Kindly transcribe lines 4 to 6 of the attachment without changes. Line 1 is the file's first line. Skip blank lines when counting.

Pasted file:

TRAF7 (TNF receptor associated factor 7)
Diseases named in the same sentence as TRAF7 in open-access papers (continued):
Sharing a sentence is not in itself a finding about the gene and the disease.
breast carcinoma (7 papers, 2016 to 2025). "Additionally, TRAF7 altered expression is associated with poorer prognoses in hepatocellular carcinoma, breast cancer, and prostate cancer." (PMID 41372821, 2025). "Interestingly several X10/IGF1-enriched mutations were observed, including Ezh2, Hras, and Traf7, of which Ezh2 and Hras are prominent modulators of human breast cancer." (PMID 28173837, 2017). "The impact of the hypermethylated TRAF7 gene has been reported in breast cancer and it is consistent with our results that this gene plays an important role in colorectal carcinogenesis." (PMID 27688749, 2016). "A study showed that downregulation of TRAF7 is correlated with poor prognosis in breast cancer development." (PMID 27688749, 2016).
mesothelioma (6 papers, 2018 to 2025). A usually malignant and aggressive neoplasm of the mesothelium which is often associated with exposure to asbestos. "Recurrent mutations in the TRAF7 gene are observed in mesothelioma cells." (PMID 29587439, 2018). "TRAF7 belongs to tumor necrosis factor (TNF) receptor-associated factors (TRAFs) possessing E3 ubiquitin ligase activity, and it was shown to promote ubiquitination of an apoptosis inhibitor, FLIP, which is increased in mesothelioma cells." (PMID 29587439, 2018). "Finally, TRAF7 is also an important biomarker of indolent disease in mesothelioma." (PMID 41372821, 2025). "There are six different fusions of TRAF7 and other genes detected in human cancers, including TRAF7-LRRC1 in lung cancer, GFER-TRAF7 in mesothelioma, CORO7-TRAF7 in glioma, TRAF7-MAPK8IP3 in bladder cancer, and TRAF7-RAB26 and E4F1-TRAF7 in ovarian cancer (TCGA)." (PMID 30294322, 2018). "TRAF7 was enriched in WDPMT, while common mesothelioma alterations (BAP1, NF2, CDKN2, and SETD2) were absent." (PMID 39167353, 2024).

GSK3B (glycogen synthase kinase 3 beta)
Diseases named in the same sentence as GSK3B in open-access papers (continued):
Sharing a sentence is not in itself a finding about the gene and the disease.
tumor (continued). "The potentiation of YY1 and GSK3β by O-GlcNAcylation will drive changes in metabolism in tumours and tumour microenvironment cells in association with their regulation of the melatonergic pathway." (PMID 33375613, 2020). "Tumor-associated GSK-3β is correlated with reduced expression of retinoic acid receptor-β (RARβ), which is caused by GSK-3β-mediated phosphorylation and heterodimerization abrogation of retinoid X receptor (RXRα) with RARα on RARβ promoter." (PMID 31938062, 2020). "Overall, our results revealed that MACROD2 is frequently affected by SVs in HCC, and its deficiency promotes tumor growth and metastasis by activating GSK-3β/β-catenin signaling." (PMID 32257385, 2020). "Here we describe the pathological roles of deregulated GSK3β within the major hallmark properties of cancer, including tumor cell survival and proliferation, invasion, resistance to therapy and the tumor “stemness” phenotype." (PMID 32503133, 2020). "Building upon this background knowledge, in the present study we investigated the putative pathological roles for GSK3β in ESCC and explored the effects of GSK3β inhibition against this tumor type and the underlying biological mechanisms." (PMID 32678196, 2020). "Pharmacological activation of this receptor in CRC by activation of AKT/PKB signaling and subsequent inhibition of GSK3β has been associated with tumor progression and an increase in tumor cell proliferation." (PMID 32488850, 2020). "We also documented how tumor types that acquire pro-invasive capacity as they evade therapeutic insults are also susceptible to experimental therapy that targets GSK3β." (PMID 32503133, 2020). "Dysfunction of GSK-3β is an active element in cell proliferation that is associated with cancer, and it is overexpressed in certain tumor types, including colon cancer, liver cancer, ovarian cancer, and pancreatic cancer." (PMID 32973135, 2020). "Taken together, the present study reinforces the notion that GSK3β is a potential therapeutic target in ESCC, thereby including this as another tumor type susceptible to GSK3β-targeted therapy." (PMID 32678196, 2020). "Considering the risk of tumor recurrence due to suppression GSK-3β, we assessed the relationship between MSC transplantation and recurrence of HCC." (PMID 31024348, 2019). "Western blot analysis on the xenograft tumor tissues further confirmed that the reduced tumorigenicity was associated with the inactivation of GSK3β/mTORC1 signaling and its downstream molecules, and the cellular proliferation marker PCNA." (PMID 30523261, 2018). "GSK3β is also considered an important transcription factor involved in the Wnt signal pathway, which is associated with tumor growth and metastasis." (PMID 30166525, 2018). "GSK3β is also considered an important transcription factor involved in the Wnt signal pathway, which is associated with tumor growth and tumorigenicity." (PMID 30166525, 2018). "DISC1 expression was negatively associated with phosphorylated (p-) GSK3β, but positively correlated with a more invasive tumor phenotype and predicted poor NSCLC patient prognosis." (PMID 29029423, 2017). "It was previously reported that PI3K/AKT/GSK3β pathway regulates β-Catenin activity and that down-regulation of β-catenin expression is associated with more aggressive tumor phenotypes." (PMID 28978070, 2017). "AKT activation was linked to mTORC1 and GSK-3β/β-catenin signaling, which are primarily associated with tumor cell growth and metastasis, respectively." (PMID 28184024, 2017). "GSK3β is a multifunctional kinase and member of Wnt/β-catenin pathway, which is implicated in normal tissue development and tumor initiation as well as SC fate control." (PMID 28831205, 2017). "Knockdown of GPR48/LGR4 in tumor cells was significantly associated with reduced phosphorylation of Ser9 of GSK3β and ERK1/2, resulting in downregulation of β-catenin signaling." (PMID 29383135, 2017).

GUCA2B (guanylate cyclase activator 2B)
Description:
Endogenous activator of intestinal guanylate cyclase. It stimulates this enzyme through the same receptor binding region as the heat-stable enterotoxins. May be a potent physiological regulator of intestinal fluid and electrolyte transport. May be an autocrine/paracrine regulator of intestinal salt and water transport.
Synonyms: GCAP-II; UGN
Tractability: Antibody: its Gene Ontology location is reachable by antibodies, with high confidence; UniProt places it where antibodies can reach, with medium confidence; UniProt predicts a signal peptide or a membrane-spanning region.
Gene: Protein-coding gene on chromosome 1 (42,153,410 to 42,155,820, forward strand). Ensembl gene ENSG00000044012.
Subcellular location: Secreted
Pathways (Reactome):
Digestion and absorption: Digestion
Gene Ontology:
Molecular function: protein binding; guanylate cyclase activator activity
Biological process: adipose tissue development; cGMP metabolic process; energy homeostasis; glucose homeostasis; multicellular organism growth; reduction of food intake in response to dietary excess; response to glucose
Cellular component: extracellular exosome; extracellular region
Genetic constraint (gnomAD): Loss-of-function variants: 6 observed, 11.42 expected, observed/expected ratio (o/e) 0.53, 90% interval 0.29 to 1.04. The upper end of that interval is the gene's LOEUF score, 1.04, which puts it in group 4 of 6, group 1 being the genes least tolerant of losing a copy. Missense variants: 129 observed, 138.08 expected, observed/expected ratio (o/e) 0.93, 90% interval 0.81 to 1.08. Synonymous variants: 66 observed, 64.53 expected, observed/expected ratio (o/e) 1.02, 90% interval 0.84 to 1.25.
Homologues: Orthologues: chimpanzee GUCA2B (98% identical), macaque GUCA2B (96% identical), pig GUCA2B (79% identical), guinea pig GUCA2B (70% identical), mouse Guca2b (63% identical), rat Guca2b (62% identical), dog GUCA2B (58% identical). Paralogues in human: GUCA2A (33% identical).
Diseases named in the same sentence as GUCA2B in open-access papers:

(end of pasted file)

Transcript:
breast carcinoma (7 papers, 2016 to 2025). "Additionally, TRAF7 altered expression is associated with poorer prognoses in hepatocellular carcinoma, breast cancer, and prostate cancer." (PMID 41372821, 2025). "Interestingly several X10/IGF1-enriched mutations were observed, including Ezh2, Hras, and Traf7, of which Ezh2 and Hras are prominent modulators of human breast cancer." (PMID 28173837, 2017). "The impact of the hypermethylated TRAF7 gene has been reported in breast cancer and it is consistent with our results that this gene plays an important role in colorectal carcinogenesis." (PMID 27688749, 2016). "A study showed that downregulation of TRAF7 is correlated with poor prognosis in breast cancer development." (PMID 27688749, 2016).
mesothelioma (6 papers, 2018 to 2025). A usually malignant and aggressive neoplasm of the mesothelium which is often associated with exposure to asbestos. "Recurrent mutations in the TRAF7 gene are observed in mesothelioma cells." (PMID 29587439, 2018). "TRAF7 belongs to tumor necrosis factor (TNF) receptor-associated factors (TRAFs) possessing E3 ubiquitin ligase activity, and it was shown to promote ubiquitination of an apoptosis inhibitor, FLIP, which is increased in mesothelioma cells." (PMID 29587439, 2018). "Finally, TRAF7 is also an important biomarker of indolent disease in mesothelioma." (PMID 41372821, 2025). "There are six different fusions of TRAF7 and other genes detected in human cancers, including TRAF7-LRRC1 in lung cancer, GFER-TRAF7 in mesothelioma, CORO7-TRAF7 in glioma, TRAF7-MAPK8IP3 in bladder cancer, and TRAF7-RAB26 and E4F1-TRAF7 in ovarian cancer (TCGA)." (PMID 30294322, 2018). "TRAF7 was enriched in WDPMT, while common mesothelioma alterations (BAP1, NF2, CDKN2, and SETD2) were absent." (PMID 39167353, 2024).

GSK3B (glycogen synthase kinase 3 beta)